Hernandez-Reguant’s plight has garnered attention from Hialeah Mayor Carlos Hernandez, who has expressed his support of Hialeah’s Contemporary Culture Project. Councilman Paul “Pablito” Hernandez has been pushing the ordinance forward as far back as last December and is responsible for creating Hialeah’s Art District, an area which is fundamentally industrial.

The project has also obtained the public’s support and backing from businessmen such as Ernesto Tarre, owner of Los Tres Conejitos bakery in West Hialeah.

“All that’s cultural is welcome in Hialeah,” said Tarre, who added that he’d give two free guava pastelitos to anyone who voted #2 in the contest.

Afro-Cuban rhythms

Since she was 16 years old Cuban Neri Torres has organized the Afro-Cuban Dance Festival in Miami. The festival exhibits dance and percussion performances at academic conferences focusing on Latin American and Caribbean diaspora.

If her project wins the contest, Torres said she’ll use the award to expand the festival and create “Between Heaven and Earth”, a choreography based on the influence people who came to Miami during “El Mariel” exodus had on American culture.

“The Mariel exodus didn’t only represent a face of violence that's often depicted here [in the U.S.], it also meant a full-fledged rhythmic influence of Afro-Cuban music,” said Torres. “But it’s also true that for Cubans, that exodus meant a tear in family relationships.”

Torres publicly asked for votes for her project and told people to text #3.

Artistic values

Oliver Sanchez is an established artist in Miami. Several years ago, he turned his Design District art studio into an open space welcoming young local talent.

In Swampspace at 3940 North Miami Ave., Sanchez has become a mentor for South Florida’s emerging artists.

“We want to propel the idea that there’s a space dedicated to artistic values and not focused on economic gains,” said Sanchez in a promotional video for the contest. “Every year we have a group of interns and artists who come here with ideas which require funding…winning this award would help us turn those grandiose ideas into feasible realities.”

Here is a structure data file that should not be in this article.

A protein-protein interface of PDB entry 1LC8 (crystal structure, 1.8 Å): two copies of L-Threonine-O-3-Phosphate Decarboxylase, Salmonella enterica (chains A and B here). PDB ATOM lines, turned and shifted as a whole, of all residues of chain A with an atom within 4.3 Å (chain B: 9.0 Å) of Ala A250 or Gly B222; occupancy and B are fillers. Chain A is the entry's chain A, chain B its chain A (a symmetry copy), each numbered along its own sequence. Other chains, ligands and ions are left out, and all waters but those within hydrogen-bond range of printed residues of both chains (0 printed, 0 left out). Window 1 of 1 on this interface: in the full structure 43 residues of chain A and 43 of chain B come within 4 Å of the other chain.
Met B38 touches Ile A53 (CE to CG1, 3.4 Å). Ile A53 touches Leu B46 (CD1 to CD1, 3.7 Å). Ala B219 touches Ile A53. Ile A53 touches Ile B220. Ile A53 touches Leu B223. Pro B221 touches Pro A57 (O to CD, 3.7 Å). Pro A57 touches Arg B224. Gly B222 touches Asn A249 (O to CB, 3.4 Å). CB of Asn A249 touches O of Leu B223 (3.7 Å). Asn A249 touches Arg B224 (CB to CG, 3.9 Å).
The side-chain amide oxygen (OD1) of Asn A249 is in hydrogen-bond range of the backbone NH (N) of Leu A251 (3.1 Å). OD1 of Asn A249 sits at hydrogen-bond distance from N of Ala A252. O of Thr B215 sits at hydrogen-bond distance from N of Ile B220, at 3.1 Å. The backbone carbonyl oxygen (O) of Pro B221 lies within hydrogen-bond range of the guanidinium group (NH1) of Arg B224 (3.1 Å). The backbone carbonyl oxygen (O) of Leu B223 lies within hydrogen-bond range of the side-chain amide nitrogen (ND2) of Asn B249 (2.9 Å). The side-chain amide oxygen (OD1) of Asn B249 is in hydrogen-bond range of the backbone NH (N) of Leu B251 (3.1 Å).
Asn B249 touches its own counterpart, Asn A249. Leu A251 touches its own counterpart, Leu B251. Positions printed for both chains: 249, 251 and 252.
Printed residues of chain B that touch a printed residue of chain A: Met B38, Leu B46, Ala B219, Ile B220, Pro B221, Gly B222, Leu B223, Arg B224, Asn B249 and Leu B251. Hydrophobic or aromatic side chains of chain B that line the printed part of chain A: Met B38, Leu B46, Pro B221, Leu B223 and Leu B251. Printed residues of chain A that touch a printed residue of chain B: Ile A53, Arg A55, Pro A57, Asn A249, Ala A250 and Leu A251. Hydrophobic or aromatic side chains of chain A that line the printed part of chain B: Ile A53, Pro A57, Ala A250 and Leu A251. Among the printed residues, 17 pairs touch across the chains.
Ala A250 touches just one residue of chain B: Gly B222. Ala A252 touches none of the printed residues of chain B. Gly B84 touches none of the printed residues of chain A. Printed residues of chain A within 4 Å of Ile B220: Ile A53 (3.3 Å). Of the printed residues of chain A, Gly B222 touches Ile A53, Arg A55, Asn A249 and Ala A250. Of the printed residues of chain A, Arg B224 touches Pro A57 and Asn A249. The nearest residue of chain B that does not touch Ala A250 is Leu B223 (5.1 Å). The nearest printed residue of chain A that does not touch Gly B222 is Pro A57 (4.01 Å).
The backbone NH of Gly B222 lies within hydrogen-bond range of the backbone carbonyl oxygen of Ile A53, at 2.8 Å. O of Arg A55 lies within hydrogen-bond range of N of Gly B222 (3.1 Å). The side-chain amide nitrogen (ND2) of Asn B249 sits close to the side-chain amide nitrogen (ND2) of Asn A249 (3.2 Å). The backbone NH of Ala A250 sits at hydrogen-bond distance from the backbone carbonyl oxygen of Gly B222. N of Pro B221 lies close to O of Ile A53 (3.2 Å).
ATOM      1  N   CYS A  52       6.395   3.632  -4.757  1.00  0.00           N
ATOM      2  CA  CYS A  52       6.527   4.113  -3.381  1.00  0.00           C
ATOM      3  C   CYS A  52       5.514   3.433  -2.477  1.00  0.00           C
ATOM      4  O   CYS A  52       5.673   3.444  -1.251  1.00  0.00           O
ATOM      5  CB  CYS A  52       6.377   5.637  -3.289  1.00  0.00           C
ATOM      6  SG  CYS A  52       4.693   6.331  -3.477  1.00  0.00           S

To support this project, vote for #5.

Art on a large scale

In the last four years, Symons and his wife Leah Brown have curated exhibitions of non-conventional art.

In the project’s art gallery FATvillage, an 8,000 square foot gallery with high ceilings, Brown and Symons exhibit giant-sized sculptures, 10 feet high paintings on wooden planks and installation pieces formed by dozens of television screens with varying video images playing on a loop.

About 2,000 people attend FATvillage during an art walk held the last Saturday of the month, in the space located on 523 N.W. First Ave. in Fort Lauderdale.

“We’ve noticed that the community is thirsty for a more captivating artistic experience,” said Symons. “This type of space encourages artists to create pieces that are more interactive, large artworks that wouldn’t fit in a conventional gallery.”

Symons and Brown dream with opening the gallery on a daily basis and giving more artists the opportunity to exhibit their works. Symons encourages people to vote #1 and support his project.

A Museum in the classroom

Gieda, of the Key West Art & Historical Society Museum, wants students in Monroe County schools to experience art inside their classrooms.

“We’re focusing on teaching students about the cultural heritage found in the Keys through art exhibitions,” said Geida. “We want them to feel proud of their history and of the diversity of the place they live in.”

Winning the Knight Foundation’s award would allow Gieda to create lesson plans to accompany the traveling exhibitions.

One of the exhibitions the Society wants to present at schools is an art collection belonging to Mario Sanchez.

The Key West native was a folkloric artist who documented the lives of people who worked in the area through his painting and sculptures. His colorful paintings show the Hispanic community living in the Keys that Sanchez, who died at 96 years old in 2005, was interested in depicting.

Gieda asked the public to vote #4 for his proposition.

To vote, text the word VOTE to 22333 as well as the number of your choice, without spaces.

Follow Enrique Flor and Brenda Medina on Twitter @kikeflor @BrendaMedinar